Transcript: Promotores de Salud
I have a pretty unique role here at the University of Arizona. As their outreach librarian I fulfill the land-grant mission, which is our responsibility to serve all communities in the state of Arizona. My end goal is to increase health literacy in the whole state.
The University of Arizona Health Sciences Library is the resource library within the National Network of Libraries of Medicine for the State of Arizona. It's a role that we've had for a very long time and we're very proud of that and we work very hard on that work knowing that it has an impact on our citizens here in the state. So our areas of focus really align with what's unique and specific and special about this part of the country. We do border health work - in that capacity focusing on Spanish language instruction. We also work with indigenous peoples - the various tribal communities - we also have a focus on K-12. One of the things that really excites me about the outreach work that we do is that intersectionality when all three communities come together. That's one of the specific and unusual things about the region where we live, that we have these populations and that there is that opportunity and that engagement with all three.
The Mexican Consulate was a very strong partner that I identified when doing work with the Spanish-speaking community. “Promotores” are lay workers that have been identified by the community as leaders that can help them navigate the health system. We have promotores that work in clinics, we've got promotores who are community promotores, and that model actually started off in Mexico so it's a very interesting concept and very kind of unique to our region. In today's particular session they were very interested in learning more about social determinants of health so we did a little bit of activity to kind of get that going and define it ourselves. I tied in a lot of the cultural aspect by bringing in music that is very popular in that particular community, and really kind of getting them to think about health topics and how our ambience really affects our health. And then went ahead and introduced them to some of the National Library of Medicine resources as a way for them to introduce those resources to the clientele that they work with but also empower them to question a lot of the things that are going on in their environment and to really be their own advocates when it comes to health.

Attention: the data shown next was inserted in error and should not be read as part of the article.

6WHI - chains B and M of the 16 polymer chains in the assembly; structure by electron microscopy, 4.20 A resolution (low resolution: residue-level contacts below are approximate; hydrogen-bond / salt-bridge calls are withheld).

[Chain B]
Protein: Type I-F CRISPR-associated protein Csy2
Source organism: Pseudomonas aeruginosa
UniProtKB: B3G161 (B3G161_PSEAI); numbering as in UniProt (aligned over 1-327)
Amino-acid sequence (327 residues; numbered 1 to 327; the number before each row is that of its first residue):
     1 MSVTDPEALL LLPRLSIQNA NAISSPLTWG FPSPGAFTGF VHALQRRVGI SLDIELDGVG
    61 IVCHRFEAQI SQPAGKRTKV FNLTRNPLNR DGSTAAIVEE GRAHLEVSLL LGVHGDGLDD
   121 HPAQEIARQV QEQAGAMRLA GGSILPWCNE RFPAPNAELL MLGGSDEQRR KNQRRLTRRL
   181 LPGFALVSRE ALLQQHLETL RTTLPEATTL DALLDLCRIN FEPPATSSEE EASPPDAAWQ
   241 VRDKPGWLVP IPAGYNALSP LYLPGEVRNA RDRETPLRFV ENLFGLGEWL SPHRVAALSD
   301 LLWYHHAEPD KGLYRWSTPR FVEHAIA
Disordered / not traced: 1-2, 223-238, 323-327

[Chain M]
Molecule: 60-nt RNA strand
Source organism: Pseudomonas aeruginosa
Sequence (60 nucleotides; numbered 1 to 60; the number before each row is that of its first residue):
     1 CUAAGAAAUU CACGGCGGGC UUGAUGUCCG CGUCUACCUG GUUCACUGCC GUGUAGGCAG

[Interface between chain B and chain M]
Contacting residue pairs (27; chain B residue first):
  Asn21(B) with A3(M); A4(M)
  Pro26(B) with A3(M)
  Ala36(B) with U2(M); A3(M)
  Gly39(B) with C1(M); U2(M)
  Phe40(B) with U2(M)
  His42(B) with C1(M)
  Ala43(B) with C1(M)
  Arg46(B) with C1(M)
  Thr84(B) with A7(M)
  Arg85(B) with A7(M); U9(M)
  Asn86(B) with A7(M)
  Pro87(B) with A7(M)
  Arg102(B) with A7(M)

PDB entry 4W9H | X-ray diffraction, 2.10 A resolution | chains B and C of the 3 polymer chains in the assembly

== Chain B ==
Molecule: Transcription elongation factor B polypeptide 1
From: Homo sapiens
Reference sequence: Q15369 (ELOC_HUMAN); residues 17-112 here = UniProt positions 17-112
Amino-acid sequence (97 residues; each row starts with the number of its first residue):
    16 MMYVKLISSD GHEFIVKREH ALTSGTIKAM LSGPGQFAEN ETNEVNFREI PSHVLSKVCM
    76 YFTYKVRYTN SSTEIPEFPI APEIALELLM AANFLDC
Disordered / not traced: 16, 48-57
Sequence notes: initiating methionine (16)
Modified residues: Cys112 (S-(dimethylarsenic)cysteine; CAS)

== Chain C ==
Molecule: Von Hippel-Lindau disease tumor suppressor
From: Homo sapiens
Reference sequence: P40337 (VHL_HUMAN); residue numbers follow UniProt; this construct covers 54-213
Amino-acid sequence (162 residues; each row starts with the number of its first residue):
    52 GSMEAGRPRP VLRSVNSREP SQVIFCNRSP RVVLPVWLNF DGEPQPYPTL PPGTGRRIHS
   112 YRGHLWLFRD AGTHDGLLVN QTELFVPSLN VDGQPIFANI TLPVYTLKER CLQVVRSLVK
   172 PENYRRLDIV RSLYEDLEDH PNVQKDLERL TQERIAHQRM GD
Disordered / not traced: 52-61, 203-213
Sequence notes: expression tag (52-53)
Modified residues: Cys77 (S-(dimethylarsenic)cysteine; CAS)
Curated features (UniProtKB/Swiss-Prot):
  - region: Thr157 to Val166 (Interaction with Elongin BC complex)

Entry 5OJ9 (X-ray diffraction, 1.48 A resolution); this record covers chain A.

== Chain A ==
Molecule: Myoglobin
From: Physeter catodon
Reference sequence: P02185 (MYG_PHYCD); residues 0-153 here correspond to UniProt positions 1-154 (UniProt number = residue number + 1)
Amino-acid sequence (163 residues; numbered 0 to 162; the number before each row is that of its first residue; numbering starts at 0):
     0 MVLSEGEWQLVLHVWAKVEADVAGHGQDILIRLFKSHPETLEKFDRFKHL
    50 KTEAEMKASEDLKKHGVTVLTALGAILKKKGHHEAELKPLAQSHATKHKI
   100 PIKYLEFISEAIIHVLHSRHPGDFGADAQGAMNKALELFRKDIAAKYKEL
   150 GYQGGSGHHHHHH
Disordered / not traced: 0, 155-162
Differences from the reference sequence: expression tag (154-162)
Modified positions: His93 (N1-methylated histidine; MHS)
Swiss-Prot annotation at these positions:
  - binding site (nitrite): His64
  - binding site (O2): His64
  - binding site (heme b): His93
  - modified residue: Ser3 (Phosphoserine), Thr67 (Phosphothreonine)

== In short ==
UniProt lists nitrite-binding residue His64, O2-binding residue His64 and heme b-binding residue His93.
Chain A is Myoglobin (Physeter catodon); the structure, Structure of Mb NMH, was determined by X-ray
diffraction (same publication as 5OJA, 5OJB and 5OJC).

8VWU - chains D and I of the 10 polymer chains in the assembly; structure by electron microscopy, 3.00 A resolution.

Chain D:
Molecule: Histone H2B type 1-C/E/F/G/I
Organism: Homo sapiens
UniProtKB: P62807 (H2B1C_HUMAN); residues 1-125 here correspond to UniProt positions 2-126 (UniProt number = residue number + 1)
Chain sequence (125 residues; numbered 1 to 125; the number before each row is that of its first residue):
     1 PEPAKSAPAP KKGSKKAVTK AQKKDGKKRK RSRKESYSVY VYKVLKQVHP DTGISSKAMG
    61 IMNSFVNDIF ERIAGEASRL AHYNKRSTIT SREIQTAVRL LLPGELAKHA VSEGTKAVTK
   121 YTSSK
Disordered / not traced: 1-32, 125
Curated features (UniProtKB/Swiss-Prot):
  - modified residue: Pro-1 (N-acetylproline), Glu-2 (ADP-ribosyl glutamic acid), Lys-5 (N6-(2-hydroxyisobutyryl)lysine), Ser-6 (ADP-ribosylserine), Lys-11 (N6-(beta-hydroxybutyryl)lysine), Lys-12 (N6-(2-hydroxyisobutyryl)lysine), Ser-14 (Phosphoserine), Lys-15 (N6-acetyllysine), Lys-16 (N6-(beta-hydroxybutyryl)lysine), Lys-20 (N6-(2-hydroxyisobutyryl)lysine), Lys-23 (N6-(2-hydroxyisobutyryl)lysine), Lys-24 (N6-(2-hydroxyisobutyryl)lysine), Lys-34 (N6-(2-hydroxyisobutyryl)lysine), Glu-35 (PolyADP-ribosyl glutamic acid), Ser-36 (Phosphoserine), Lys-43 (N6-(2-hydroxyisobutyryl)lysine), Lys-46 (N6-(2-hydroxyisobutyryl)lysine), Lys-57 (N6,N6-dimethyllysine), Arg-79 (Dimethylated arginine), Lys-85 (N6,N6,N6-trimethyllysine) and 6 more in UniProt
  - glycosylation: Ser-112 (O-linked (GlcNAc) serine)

Where would we be without the resources of the National Library of Medicine? It's critical for the constituencies that we serve. Many of the groups with which we work are traditionally underrepresented in the health care environment—underserved populations.
The Pacific Southwest region of the National Network of Libraries of Medicine covers over six time zones. We have many different populations and we make use of some of the academic medical centers as kind of leverage for our outreach program. And we can offer them some funding that helps support the work that they do in their regions.
A lot of the communities that I've worked with are really impressed or hadn't heard of these resources before and they're very appreciative to the National Library of Medicine for putting those out there for their use.
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